• Ilana Lopes Baratella da Cunha Camargo, University of São Paulo, Brazil


Targeted removal of ARGs and facultative pathogenic bacteria (FPB) in wastewater from AMR hotspots using modular advanced treatment solutions (HOTMATS)

The objective of the project HOTMATS is to design and demonstrate effective and compact solutions for the source-treatment of wastewater emitted from AMR hotspots.

The goal is to stop the spreading of antimicrobial resistant bacteria (ARB), antibiotic resistance genes (ARG), and other health-critical microorganisms from hotspots to the public sewage network, which currently is one of the major AMR transmission links between the three pillars of One-Health. This intervention will unburden the sewage network including wastewater treatment plants from the load of AMR, and hence reduces their release to the environment.

The capability of different treatment principles will be investigated, novel treatment units will be designed, and the destruction of ARB/ARGs in contaminated wastewater will be demonstrated. Ozone, AOP, MF, and UV-C based pilot-reactors will be developed and their effectiveness to destroy ARB/ARGs in concentrated wastewater streams will be assessed at a hospital, nursery homes, and animal facilities.

Compared to existing methods, the investigated treatment solutions are more effective, have a lower footprint, and consume less energy and resources, making them attractive options for treatment at AMR hotspots, as retrofits at old building infrastructures, and where space is limited. The socio-economy assessment including the transfer from HIC to LMIC is part of the HOTMATS project by integration partners from LMICs.

Project partners

  • Thomas Schwartz, Karlsruhe Institute of Technology, Germany (Coordinator)
  • Carsten Schwermer, Norwegian Institute for Water Research, Norway
  • Jaqphet Opintan, University of Ghana, Ghana
  • Richard Wulwa, University of Nairobi, Kenya


Ionophore coccidiostats: risk of CO-selectioN of antImicrobial resistance – Clinical impact and intervention strategies (ICONIC)

Today’s intensive broiler production is highly dependent on in-feed ionophore coccidiostats. Because these ionophores are not used in humans, it is widely assumed that their use in poultry is not a risk for human health.

Recent evidence, however, suggests that they may cause co-selection of medically important antimicrobial resistance. This means that the use of ionophores can cause the spread of bacteria which, when they cause infections in humans, cannot be treated with certain antibiotics.

The ICONIC project aims to gain more insight into the magnitude of this problem by a analyzing and comparing bacteria from poultry, environment and humans. The results will yield a better understanding of the human health impact of ionophore use in poultry industry. In parallel, the project will investigate the effects of alternatives to the use of ionophores, providing leads for reducing the risk of resistant bacteria transmitting from the poultry chain to humans.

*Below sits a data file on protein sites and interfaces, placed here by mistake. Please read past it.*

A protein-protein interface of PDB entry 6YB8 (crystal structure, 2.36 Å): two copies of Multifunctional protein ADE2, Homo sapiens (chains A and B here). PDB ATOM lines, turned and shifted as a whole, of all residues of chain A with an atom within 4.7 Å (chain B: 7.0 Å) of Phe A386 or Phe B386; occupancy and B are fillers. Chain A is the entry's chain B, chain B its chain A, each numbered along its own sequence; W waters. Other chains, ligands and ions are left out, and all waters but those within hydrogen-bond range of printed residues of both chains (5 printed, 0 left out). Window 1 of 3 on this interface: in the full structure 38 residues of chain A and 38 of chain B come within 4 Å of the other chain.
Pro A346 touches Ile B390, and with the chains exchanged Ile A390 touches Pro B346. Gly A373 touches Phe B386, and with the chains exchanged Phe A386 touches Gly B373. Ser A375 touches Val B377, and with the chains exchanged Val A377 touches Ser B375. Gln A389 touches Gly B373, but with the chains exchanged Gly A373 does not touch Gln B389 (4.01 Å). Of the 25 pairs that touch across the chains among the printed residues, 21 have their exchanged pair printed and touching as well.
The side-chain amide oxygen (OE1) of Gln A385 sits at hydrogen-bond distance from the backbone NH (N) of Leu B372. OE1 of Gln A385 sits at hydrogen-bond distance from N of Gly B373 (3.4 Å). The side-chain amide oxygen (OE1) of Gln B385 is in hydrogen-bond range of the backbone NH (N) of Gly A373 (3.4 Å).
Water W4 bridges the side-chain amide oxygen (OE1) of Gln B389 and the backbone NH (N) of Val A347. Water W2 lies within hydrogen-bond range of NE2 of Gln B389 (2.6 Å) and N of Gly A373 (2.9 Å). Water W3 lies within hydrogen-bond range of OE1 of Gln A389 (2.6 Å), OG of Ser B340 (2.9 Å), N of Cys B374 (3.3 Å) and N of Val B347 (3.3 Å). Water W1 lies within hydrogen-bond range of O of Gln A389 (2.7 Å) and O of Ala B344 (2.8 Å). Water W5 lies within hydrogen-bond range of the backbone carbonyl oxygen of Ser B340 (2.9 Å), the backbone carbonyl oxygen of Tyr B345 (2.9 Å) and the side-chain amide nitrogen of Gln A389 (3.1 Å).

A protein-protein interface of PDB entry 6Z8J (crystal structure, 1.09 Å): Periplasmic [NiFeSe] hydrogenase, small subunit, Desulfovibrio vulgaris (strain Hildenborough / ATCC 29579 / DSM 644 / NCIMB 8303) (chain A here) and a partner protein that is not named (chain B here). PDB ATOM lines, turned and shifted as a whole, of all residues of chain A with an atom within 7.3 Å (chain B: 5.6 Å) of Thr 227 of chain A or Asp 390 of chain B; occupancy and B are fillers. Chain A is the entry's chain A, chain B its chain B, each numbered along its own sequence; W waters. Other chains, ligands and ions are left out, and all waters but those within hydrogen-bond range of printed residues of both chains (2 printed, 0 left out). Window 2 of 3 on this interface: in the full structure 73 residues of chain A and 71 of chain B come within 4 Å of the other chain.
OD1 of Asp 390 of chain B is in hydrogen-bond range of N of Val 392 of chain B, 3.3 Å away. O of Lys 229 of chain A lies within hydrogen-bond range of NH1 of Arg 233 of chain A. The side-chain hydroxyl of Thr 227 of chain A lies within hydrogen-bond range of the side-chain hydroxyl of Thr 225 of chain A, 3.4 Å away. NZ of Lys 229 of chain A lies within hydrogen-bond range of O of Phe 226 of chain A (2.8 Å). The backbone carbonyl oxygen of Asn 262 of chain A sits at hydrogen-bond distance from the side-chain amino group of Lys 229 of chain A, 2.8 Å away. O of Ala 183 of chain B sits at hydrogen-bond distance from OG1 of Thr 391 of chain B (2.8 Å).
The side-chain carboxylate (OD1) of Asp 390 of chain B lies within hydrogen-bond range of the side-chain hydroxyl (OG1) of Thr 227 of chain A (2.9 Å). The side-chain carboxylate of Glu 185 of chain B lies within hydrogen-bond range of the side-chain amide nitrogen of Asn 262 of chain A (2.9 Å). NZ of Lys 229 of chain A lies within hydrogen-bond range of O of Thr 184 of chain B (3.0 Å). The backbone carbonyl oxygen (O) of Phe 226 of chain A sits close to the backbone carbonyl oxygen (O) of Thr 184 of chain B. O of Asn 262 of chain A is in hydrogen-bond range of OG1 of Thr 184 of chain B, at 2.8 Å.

Project partners

  • Mariel Pikkemaat, Stichting Wageningen Research, Netherlands (Coordinator)
  • Anne Margrete Urdahl, Norwegian Veterinary Institute, Norway
  • Roger Simm, University of Oslo, Norway
  • Daniela Maria Cirillo, San Raffaele Scientific Institute, Italy
  • Isabelle Kempf, Anses, laboratoire de Ploufragan, France
  • Jowita Niczyporuk, National Veterinary Research Institute PIWet, Poland


Designing One Health Governance for Antimicrobial Stewardship Interventions (DESIGN)

AMR is a problem of the global commons, whose resolution depends on coordination of collective global strategy. Addressing the challenges posed by AMR through a One Health approach relies on inter-sectoral policy coordination – across public health, agricultural, and environmental sectors – internationally, making stewardship complex, necessitating new approaches to policy development.

Our research seeks to address these issues through a comparative analysis that will identify innovative international policy, legal and regulatory approaches in high-, medium- and low-income case study countries. We will apply systems analysis to understand the complex contingencies inherent in local and international contexts in order to clarify the manner in which national systems could better support the coordinated efforts of public health, agricultural, environmental sectors, professional groups, public and private sectors, and civil society to secure their cooperation.

Design thinking workshops will leverage evidence emerging from the systems analysis by engaging governments and local stakeholders. Workshops will identify the incentives that foster a One Health approach to the governance of AB stewardship, including innovative governance approaches that support the development of regional and national policies, regulations and laws to improve the global commons. The findings will be used to advise government, industry, public health and environmental agencies on solutions that foster implementation of a One Health approach to reduce AMR.

Project partners

  • Mary E. Wiktorowicz, York University, Canada (Coordinator)
  • John Paget, Netherlands Institute for Health Care Research, Netherlands
  • Marion Bordier, Agricultural Research for Development, France
  • Alpha Amadou Diallo, Institut Sénégalais de Recherches Agricoles, Senegal
  • Marilen Balolong, University of the Philippines, Philippines
  • Ria Benko, University of Szeged, Hungary